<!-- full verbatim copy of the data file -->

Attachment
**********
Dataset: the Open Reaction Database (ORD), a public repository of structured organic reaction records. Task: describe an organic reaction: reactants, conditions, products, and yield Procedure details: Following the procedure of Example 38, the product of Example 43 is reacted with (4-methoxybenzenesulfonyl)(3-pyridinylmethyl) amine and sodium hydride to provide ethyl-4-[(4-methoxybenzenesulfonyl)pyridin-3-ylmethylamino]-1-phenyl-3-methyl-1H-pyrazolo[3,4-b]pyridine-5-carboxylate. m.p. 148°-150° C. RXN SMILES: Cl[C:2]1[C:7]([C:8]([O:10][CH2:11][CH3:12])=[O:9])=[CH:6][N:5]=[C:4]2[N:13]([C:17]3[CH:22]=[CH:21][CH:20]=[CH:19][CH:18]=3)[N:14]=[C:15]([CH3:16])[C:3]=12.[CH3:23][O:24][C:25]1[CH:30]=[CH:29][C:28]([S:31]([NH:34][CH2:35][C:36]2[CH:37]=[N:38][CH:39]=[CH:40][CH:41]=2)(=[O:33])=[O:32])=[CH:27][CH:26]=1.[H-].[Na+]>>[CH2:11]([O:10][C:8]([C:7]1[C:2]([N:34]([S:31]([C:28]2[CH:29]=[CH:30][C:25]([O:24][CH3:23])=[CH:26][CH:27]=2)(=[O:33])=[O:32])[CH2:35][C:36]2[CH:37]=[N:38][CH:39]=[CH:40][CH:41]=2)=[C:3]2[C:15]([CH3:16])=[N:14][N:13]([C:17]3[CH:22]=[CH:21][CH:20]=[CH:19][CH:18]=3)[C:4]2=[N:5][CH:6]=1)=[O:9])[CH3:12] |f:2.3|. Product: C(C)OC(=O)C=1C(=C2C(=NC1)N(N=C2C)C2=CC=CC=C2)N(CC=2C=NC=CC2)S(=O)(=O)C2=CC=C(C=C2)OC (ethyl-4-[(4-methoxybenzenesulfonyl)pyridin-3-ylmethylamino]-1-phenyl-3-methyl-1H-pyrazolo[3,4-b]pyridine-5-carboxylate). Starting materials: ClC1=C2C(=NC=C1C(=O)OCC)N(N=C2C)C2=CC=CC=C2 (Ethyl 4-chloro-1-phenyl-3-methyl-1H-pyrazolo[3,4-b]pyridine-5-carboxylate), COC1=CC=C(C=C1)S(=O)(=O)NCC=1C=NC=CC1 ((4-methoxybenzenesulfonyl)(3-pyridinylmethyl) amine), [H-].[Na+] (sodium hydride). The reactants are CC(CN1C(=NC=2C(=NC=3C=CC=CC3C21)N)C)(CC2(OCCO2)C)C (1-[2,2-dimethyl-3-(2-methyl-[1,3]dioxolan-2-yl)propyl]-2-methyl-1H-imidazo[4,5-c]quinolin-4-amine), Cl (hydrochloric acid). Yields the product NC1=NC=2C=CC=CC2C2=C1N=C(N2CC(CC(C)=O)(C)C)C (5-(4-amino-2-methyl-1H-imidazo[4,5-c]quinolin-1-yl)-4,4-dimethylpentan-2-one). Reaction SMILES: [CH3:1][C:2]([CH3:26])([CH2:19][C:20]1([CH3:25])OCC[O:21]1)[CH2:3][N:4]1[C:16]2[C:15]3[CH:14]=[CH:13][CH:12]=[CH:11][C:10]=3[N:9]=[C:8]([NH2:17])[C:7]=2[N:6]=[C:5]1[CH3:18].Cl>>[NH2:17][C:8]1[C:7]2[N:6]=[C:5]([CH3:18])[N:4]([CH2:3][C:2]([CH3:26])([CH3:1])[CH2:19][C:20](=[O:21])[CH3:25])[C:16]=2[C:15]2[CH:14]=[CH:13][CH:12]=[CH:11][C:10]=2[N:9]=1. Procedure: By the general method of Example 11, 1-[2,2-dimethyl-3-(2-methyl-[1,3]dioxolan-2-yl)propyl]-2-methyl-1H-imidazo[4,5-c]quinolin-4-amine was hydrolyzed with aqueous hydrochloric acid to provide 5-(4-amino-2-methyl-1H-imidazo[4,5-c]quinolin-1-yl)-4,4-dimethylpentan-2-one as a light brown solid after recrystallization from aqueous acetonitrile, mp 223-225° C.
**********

Dataset: the Open Reaction Database (ORD), a public repository of structured organic reaction records. Task: describe an organic reaction: reactants, conditions, products, and yield Procedure details: Following the procedure of Example 38, the product of Example 43 is reacted with (4-methoxybenzenesulfonyl)(3-pyridinylmethyl) amine and sodium hydride to provide ethyl-4-[(4-methoxybenzenesulfonyl)pyridin-3-ylmethylamino]-1-phenyl-3-methyl-1H-pyrazolo[3,4-b]pyridine-5-carboxylate. m.p. 148°-150° C. RXN SMILES: Cl[C:2]1[C:7]([C:8]([O:10][CH2:11][CH3:12])=[O:9])=[CH:6][N:5]=[C:4]2[N:13]([C:17]3[CH:22]=[CH:21][CH:20]=[CH:19][CH:18]=3)[N:14]=[C:15]([CH3:16])[C:3]=12.[CH3:23][O:24][C:25]1[CH:30]=[CH:29][C:28]([S:31]([NH:34][CH2:35][C:36]2[CH:37]=[N:38][CH:39]=[CH:40][CH:41]=2)(=[O:33])=[O:32])=[CH:27][CH:26]=1.[H-].[Na+]>>[CH2:11]([O:10][C:8]([C:7]1[C:2]([N:34]([S:31]([C:28]2[CH:29]=[CH:30][C:25]([O:24][CH3:23])=[CH:26][CH:27]=2)(=[O:33])=[O:32])[CH2:35][C:36]2[CH:37]=[N:38][CH:39]=[CH:40][CH:41]=2)=[C:3]2[C:15]([CH3:16])=[N:14][N:13]([C:17]3[CH:22]=[CH:21][CH:20]=[CH:19][CH:18]=3)[C:4]2=[N:5][CH:6]=1)=[O:9])[CH3:12] |f:2.3|. Product: C(C)OC(=O)C=1C(=C2C(=NC1)N(N=C2C)C2=CC=CC=C2)N(CC=2C=NC=CC2)S(=O)(=O)C2=CC=C(C=C2)OC (ethyl-4-[(4-methoxybenzenesulfonyl)pyridin-3-ylmethylamino]-1-phenyl-3-methyl-1H-pyrazolo[3,4-b]pyridine-5-carboxylate). Starting materials: ClC1=C2C(=NC=C1C(=O)OCC)N(N=C2C)C2=CC=CC=C2 (Ethyl 4-chloro-1-phenyl-3-methyl-1H-pyrazolo[3,4-b]pyridine-5-carboxylate), COC1=CC=C(C=C1)S(=O)(=O)NCC=1C=NC=CC1 ((4-methoxybenzenesulfonyl)(3-pyridinylmethyl) amine), [H-].[Na+] (sodium hydride). The reactants are CC(CN1C(=NC=2C(=NC=3C=CC=CC3C21)N)C)(CC2(OCCO2)C)C (1-[2,2-dimethyl-3-(2-methyl-[1,3]dioxolan-2-yl)propyl]-2-methyl-1H-imidazo[4,5-c]quinolin-4-amine), Cl (hydrochloric acid). Yields the product NC1=NC=2C=CC=CC2C2=C1N=C(N2CC(CC(C)=O)(C)C)C (5-(4-amino-2-methyl-1H-imidazo[4,5-c]quinolin-1-yl)-4,4-dimethylpentan-2-one). Reaction SMILES: [CH3:1][C:2]([CH3:26])([CH2:19][C:20]1([CH3:25])OCC[O:21]1)[CH2:3][N:4]1[C:16]2[C:15]3[CH:14]=[CH:13][CH:12]=[CH:11][C:10]=3[N:9]=[C:8]([NH2:17])[C:7]=2[N:6]=[C:5]1[CH3:18].Cl>>[NH2:17][C:8]1[C:7]2[N:6]=[C:5]([CH3:18])[N:4]([CH2:3][C:2]([CH3:26])([CH3:1])[CH2:19][C:20](=[O:21])[CH3:25])[C:16]=2[C:15]2[CH:14]=[CH:13][CH:12]=[CH:11][C:10]=2[N:9]=1. Procedure: By the general method of Example 11, 1-[2,2-dimethyl-3-(2-methyl-[1,3]dioxolan-2-yl)propyl]-2-methyl-1H-imidazo[4,5-c]quinolin-4-amine was hydrolyzed with aqueous hydrochloric acid to provide 5-(4-amino-2-methyl-1H-imidazo[4,5-c]quinolin-1-yl)-4,4-dimethylpentan-2-one as a light brown solid after recrystallization from aqueous acetonitrile, mp 223-225° C.